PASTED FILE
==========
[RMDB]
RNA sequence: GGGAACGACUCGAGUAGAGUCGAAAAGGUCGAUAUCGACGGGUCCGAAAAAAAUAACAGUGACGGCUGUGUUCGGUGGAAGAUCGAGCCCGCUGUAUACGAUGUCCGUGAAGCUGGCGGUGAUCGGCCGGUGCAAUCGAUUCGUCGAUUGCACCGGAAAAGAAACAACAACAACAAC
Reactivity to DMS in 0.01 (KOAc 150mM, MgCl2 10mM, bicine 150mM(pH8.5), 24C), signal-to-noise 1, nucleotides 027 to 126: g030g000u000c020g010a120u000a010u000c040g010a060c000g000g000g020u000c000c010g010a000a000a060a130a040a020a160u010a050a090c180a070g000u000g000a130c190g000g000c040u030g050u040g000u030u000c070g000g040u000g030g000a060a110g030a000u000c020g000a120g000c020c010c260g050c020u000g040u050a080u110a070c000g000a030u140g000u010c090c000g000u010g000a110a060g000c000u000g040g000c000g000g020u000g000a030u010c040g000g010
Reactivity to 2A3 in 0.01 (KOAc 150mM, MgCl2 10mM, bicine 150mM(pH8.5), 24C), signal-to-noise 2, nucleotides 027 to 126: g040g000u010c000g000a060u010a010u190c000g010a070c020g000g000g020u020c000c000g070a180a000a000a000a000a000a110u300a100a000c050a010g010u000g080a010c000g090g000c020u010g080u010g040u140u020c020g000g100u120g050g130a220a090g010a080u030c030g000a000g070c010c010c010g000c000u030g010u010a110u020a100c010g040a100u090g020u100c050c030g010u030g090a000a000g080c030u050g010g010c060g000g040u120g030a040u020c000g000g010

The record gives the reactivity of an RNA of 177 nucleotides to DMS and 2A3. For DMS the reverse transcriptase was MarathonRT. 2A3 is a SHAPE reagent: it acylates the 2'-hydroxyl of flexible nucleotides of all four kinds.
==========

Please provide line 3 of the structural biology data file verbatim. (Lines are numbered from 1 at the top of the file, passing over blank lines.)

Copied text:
Reactivity to DMS in 0.01 (KOAc 150mM, MgCl2 10mM, bicine 150mM(pH8.5), 24C), signal-to-noise 1, nucleotides 027 to 126: g030g000u000c020g010a120u000a010u000c040g010a060c000g000g000g020u000c000c010g010a000a000a060a130a040a020a160u010a050a090c180a070g000u000g000a130c190g000g000c040u030g050u040g000u030u000c070g000g040u000g030g000a060a110g030a000u000c020g000a120g000c020c010c260g050c020u000g040u050a080u110a070c000g000a030u140g000u010c090c000g000u010g000a110a060g000c000u000g040g000c000g000g020u000g000a030u010c040g000g010